Dairy experts suggest that a single cow must consume at least three liters of water every day to produce at least one liter of milk. If a farm has cattle which are producing at a high capacity, that means up to 150 liters of water must be available.
When the farming activities occur in the U.S. Midwest or the rainy lands of Europe, that is a figure which doesn’t seem like a challenge to reach. When you’re talking about the Saudi Arabia dairy industry, however, where the average annual rainfall is just 2.3 inches per year, that seems like an unlikely premise.
It still works somehow because Saudi Arabia is one of the world’s ten largest dairy producers. Their largest dairy, Almarai, is one of the most significant food producers in the entire Persian Gulf.
The dairy farms here are following the model that California dairies established decades before. If you can import enough water and feed, then you can house a large herd on a small land footprint. Some dairies in Saudi Arabia manage 1,000 cattle on just 40 acres.
Important Saudi Arabia Dairy Industry Statistics
#1. Almarai is located at Al Kharj, which is about 50 miles south of the capital Riyadh. They manage a herd of 67,000 dairy cattle each year, producing approximately 2.5 million liters of milk per day. That’s double the average that European farmers are able to deliver. (CNN)
#2. The total dairy herd for Almarai totals 135,000 cattle over several different farms. Even though desert temperatures can often reach 50 degrees Celsius, the Holsteins kept on farms are kept indoors to maintain comfort levels at half of the outdoor temperature. (CNN)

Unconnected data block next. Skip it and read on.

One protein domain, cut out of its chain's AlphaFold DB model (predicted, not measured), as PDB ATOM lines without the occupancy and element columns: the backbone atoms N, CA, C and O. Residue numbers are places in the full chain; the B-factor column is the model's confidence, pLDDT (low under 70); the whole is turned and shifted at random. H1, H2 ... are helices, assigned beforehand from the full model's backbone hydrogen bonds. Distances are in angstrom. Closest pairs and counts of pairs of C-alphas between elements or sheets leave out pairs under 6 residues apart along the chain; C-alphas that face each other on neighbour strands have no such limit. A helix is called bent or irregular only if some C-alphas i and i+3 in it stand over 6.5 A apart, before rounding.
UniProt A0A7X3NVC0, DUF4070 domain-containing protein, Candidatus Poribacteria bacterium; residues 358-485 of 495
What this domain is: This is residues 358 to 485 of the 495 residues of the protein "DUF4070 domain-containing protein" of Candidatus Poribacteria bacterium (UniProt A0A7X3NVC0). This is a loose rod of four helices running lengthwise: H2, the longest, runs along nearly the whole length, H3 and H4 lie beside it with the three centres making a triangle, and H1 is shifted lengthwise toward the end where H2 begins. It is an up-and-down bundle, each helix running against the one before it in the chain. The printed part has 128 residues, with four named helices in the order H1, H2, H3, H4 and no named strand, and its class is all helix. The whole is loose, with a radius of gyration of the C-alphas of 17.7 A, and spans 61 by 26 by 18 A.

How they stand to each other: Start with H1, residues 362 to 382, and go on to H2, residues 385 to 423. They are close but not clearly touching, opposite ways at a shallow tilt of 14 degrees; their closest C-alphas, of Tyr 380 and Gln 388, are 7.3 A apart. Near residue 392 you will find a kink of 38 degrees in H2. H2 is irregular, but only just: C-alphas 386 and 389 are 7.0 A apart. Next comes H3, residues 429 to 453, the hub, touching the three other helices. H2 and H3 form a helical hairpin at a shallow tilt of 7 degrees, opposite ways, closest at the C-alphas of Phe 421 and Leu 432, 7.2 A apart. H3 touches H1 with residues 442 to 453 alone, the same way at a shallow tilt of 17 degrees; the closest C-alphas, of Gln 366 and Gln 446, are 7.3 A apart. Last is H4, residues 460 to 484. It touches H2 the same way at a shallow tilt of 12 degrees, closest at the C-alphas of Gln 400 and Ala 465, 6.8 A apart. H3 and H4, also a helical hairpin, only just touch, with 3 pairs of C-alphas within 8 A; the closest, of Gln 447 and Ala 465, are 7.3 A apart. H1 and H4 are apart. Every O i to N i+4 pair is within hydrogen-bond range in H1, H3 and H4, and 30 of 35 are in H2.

#3. Almarai has a fleet of 1,000 refrigerated tankers that deliver dairy products to over 55,000 stores across six of the Persian Gulf nations. (CNN)
#4. The cows in Saudi Arabia are milked four times per day, using a 75-unit parlor which allows for a complete rotation in as little as 5 minutes. (Agriland)
#5. The starting annual basic pay for workers that are employed in the dairy industry through a significant supplier like Almarai is $55,000 per year, paid in tax-free monthly installments. Severance pay increases each year as well, so after 8 years of employment, you can walk away with a full year of salary. (Agriland)
#6. The employment package for workers with Almarai includes 97 days and holidays, along with six return flights from your starting point or somewhere else if your home is outside of the country. (Agriland)
#7. About 2.74 million metric tons of milk are produced each year by the Saudi Arabia dairy industry. (Statista)
#8. The average cow in Saudi Arabia produces 10,133 liters of milk per year. The only other country where the average is about 10k is Israel, at 10,035 liters of fluid. The United States is fourth on this list, at 9,314 liters. (FAOstat)
#9. The Middle East and Saudi Arabia are grouped in with Asia for statistical purposes of milk production. They represent 21% of the available product. Europe produces 42% of the world’s milk, followed by the Americas at 29%. (FAOstat)
#10. Exports of milk products from the Saudi Arabia dairy industry dropped sharply in 2018, experiencing an 18.3% reduction in revenues. Only Brazil (42%) and Algeria (22%) saw steeper revenue contractions for the year. (Dairy Market Review)